The $130,000 payment to the porn star, Stephanie Clifford, aka Stormy Daniels, was made by Cohen in October 2016, just weeks before the presidential election. The payment was part of a confidentiality agreement that prevented Daniels from discussing an affair she claims to have had with Trump in 2006. After the Wall Street Journal revealed the payment in January, a watchdog group filed a complaint with the Federal Election Commission alleging that the transaction constituted an undeclared campaign contribution to Trump, which would be a violation of campaign finance laws. In statements to the media and the commission, Cohen said the money had come from his own pocket. He described the payment as “a private transaction” that was “not a campaign contribution.”
In February, Cohen told Yahoo News that he had paid Daniels even though her claim about the affair with Trump was false.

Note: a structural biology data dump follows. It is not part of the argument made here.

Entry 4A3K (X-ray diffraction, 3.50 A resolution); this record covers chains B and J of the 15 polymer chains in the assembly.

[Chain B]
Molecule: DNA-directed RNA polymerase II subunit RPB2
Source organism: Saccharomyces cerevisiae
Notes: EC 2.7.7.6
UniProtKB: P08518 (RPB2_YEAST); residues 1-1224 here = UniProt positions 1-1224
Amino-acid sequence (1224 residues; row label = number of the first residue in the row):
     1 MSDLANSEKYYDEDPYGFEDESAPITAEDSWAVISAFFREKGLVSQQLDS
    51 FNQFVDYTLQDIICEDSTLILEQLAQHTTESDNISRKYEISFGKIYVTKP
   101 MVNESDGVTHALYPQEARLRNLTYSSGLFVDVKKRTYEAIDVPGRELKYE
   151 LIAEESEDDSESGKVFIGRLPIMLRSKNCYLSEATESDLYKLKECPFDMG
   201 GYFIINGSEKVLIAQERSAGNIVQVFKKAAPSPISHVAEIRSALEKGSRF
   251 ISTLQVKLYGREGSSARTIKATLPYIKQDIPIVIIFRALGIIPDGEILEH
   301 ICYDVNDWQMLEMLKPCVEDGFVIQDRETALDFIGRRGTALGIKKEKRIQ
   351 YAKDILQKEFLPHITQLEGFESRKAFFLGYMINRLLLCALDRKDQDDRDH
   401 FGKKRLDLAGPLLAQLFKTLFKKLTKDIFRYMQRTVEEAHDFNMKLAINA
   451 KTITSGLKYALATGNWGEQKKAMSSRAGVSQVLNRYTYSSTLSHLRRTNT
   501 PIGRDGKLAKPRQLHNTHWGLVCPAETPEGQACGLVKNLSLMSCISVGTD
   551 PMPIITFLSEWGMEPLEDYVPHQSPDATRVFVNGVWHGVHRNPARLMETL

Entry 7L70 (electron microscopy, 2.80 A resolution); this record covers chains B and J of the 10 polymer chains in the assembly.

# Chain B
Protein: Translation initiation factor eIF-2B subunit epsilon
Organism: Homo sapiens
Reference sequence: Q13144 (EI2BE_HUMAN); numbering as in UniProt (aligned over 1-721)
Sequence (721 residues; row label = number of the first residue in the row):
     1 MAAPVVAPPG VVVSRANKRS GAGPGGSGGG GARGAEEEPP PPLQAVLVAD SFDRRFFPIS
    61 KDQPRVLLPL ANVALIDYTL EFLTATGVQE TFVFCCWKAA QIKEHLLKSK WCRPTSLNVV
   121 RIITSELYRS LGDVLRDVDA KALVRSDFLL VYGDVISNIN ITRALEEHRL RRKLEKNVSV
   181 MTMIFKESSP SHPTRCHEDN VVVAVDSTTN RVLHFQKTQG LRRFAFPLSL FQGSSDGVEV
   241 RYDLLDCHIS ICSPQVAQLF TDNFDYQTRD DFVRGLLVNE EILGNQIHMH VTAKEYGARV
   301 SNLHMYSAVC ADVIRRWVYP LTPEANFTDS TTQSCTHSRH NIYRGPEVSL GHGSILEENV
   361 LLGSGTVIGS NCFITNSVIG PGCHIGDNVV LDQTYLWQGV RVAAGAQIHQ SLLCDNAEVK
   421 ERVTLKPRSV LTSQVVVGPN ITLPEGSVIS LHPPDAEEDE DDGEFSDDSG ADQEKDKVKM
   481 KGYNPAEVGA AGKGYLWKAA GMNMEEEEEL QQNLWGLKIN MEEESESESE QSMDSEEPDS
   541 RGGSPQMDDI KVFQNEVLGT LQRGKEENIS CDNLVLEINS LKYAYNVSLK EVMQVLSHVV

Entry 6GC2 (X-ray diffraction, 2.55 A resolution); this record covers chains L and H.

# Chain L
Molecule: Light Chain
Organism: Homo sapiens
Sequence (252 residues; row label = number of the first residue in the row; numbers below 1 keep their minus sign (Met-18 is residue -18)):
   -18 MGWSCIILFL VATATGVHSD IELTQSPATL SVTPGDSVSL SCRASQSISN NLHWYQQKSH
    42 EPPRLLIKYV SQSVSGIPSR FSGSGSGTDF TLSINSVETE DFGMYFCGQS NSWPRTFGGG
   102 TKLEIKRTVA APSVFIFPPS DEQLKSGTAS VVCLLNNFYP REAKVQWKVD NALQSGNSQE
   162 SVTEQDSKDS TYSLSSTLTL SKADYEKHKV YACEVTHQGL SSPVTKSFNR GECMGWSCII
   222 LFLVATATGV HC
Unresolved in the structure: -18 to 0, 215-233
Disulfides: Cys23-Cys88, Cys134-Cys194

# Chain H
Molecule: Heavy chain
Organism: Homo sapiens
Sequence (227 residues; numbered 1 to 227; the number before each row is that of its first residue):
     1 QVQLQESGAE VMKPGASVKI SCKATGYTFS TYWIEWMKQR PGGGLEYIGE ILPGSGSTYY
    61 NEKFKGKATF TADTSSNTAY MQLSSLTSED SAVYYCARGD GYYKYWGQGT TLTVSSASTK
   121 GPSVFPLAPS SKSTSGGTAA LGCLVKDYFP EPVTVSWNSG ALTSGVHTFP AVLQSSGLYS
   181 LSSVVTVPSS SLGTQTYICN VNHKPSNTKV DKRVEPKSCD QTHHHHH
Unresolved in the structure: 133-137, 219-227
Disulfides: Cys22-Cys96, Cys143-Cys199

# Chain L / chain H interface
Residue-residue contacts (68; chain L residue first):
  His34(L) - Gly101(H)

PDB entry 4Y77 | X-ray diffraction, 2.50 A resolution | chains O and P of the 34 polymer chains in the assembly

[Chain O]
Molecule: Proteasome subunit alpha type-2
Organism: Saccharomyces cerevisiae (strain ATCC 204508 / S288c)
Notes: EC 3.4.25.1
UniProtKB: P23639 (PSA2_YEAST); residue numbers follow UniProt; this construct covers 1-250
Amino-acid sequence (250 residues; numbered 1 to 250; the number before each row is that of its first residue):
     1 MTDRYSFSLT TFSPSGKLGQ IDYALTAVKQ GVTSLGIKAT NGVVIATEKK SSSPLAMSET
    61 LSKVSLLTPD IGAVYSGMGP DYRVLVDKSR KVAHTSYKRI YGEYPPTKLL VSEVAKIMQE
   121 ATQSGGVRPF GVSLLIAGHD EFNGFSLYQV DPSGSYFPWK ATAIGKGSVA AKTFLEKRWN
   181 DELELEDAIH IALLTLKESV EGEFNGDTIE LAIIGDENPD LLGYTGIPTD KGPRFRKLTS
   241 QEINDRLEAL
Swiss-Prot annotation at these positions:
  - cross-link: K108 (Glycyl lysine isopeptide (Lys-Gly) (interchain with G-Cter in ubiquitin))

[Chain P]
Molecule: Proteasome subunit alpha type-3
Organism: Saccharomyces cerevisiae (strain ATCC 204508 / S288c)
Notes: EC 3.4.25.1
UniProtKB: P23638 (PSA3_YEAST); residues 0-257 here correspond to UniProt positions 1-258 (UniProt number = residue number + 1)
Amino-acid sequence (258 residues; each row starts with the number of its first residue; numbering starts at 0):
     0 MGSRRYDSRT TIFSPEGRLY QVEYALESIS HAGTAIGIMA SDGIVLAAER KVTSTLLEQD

“Just because something isn’t true doesn’t mean that it can’t cause you harm or damage,” Cohen said. “I will always protect Mr. Trump.”
Trump has denied being aware of the payment and referred questions about it to Cohen.
Daniels has filed a suit against Cohen and Trump arguing that the nondisclosure agreement she signed in conjunction with the payment is invalid because it was not signed by Trump. She has also separately filed a defamation suit against Cohen arguing that his denial of the affair falsely painted her as a liar.
Former Playboy Playmate Karen McDougal has also claimed that she had an affair with Trump in 2006. American Media, Inc., which publishes the National Enquirer, signed a six-figure contract with McDougal that she has described as an effort to bury her story. Cohen and Trump are close with AMI chairman and CEO David Pecker, and the special counsel’s prosecutors have probed whether Cohen also was involved in McDougal’s tabloid deal.